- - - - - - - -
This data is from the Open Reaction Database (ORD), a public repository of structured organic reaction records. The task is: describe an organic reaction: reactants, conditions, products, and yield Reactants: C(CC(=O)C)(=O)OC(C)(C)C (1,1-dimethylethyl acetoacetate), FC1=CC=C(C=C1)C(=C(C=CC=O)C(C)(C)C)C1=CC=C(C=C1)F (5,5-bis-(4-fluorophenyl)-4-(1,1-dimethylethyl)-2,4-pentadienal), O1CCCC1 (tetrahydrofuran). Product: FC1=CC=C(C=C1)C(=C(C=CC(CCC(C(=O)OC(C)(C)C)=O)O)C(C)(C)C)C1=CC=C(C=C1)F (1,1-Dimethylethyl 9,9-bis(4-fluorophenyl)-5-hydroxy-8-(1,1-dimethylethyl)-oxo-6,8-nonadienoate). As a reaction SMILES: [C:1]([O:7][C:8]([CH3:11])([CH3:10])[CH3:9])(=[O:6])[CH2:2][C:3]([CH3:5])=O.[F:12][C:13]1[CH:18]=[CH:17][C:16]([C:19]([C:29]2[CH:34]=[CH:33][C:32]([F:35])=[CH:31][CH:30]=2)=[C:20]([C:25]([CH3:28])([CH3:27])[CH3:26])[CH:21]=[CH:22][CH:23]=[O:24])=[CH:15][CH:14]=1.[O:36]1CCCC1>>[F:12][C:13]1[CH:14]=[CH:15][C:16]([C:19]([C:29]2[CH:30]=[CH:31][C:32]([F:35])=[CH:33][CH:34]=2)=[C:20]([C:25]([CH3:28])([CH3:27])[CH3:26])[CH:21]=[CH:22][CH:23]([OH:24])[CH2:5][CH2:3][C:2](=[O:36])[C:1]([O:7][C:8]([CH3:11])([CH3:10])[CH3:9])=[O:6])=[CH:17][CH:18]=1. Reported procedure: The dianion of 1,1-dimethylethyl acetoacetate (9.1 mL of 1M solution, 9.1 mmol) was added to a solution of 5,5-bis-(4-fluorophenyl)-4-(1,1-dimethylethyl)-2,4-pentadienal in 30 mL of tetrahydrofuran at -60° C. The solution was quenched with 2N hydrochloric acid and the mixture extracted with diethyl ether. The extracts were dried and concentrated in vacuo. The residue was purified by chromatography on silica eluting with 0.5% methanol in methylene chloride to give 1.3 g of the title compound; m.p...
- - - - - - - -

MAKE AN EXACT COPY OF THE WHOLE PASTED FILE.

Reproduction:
This data is from the Open Reaction Database (ORD), a public repository of structured organic reaction records. The task is: describe an organic reaction: reactants, conditions, products, and yield Reactants: C(CC(=O)C)(=O)OC(C)(C)C (1,1-dimethylethyl acetoacetate), FC1=CC=C(C=C1)C(=C(C=CC=O)C(C)(C)C)C1=CC=C(C=C1)F (5,5-bis-(4-fluorophenyl)-4-(1,1-dimethylethyl)-2,4-pentadienal), O1CCCC1 (tetrahydrofuran). Product: FC1=CC=C(C=C1)C(=C(C=CC(CCC(C(=O)OC(C)(C)C)=O)O)C(C)(C)C)C1=CC=C(C=C1)F (1,1-Dimethylethyl 9,9-bis(4-fluorophenyl)-5-hydroxy-8-(1,1-dimethylethyl)-oxo-6,8-nonadienoate). As a reaction SMILES: [C:1]([O:7][C:8]([CH3:11])([CH3:10])[CH3:9])(=[O:6])[CH2:2][C:3]([CH3:5])=O.[F:12][C:13]1[CH:18]=[CH:17][C:16]([C:19]([C:29]2[CH:34]=[CH:33][C:32]([F:35])=[CH:31][CH:30]=2)=[C:20]([C:25]([CH3:28])([CH3:27])[CH3:26])[CH:21]=[CH:22][CH:23]=[O:24])=[CH:15][CH:14]=1.[O:36]1CCCC1>>[F:12][C:13]1[CH:14]=[CH:15][C:16]([C:19]([C:29]2[CH:30]=[CH:31][C:32]([F:35])=[CH:33][CH:34]=2)=[C:20]([C:25]([CH3:28])([CH3:27])[CH3:26])[CH:21]=[CH:22][CH:23]([OH:24])[CH2:5][CH2:3][C:2](=[O:36])[C:1]([O:7][C:8]([CH3:11])([CH3:10])[CH3:9])=[O:6])=[CH:17][CH:18]=1. Reported procedure: The dianion of 1,1-dimethylethyl acetoacetate (9.1 mL of 1M solution, 9.1 mmol) was added to a solution of 5,5-bis-(4-fluorophenyl)-4-(1,1-dimethylethyl)-2,4-pentadienal in 30 mL of tetrahydrofuran at -60° C. The solution was quenched with 2N hydrochloric acid and the mixture extracted with diethyl ether. The extracts were dried and concentrated in vacuo. The residue was purified by chromatography on silica eluting with 0.5% methanol in methylene chloride to give 1.3 g of the title compound; m.p...